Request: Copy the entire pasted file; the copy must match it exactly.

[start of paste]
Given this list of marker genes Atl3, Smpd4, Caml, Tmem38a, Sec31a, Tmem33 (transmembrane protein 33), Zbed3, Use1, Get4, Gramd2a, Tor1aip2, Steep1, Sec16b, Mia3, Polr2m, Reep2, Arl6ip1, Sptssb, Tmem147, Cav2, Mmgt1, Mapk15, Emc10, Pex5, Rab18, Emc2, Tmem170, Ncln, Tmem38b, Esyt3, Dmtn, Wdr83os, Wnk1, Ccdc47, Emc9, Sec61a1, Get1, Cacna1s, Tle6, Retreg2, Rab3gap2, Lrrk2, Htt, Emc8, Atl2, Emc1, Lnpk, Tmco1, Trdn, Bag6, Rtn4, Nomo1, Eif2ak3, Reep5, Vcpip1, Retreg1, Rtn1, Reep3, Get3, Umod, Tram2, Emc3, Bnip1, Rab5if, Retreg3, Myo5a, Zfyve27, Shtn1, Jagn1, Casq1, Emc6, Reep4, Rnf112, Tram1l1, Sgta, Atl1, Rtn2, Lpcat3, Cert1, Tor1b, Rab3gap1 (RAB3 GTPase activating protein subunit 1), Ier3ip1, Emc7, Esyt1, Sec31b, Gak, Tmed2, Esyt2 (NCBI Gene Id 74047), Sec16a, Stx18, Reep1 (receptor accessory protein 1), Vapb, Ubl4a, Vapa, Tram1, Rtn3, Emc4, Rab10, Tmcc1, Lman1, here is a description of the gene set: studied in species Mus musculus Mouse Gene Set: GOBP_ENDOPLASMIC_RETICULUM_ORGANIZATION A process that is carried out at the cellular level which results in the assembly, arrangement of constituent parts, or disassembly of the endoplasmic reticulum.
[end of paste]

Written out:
Given this list of marker genes Atl3, Smpd4, Caml, Tmem38a, Sec31a, Tmem33 (transmembrane protein 33), Zbed3, Use1, Get4, Gramd2a, Tor1aip2, Steep1, Sec16b, Mia3, Polr2m, Reep2, Arl6ip1, Sptssb, Tmem147, Cav2, Mmgt1, Mapk15, Emc10, Pex5, Rab18, Emc2, Tmem170, Ncln, Tmem38b, Esyt3, Dmtn, Wdr83os, Wnk1, Ccdc47, Emc9, Sec61a1, Get1, Cacna1s, Tle6, Retreg2, Rab3gap2, Lrrk2, Htt, Emc8, Atl2, Emc1, Lnpk, Tmco1, Trdn, Bag6, Rtn4, Nomo1, Eif2ak3, Reep5, Vcpip1, Retreg1, Rtn1, Reep3, Get3, Umod, Tram2, Emc3, Bnip1, Rab5if, Retreg3, Myo5a, Zfyve27, Shtn1, Jagn1, Casq1, Emc6, Reep4, Rnf112, Tram1l1, Sgta, Atl1, Rtn2, Lpcat3, Cert1, Tor1b, Rab3gap1 (RAB3 GTPase activating protein subunit 1), Ier3ip1, Emc7, Esyt1, Sec31b, Gak, Tmed2, Esyt2 (NCBI Gene Id 74047), Sec16a, Stx18, Reep1 (receptor accessory protein 1), Vapb, Ubl4a, Vapa, Tram1, Rtn3, Emc4, Rab10, Tmcc1, Lman1, here is a description of the gene set: studied in species Mus musculus Mouse Gene Set: GOBP_ENDOPLASMIC_RETICULUM_ORGANIZATION A process that is carried out at the cellular level which results in the assembly, arrangement of constituent parts, or disassembly of the endoplasmic reticulum.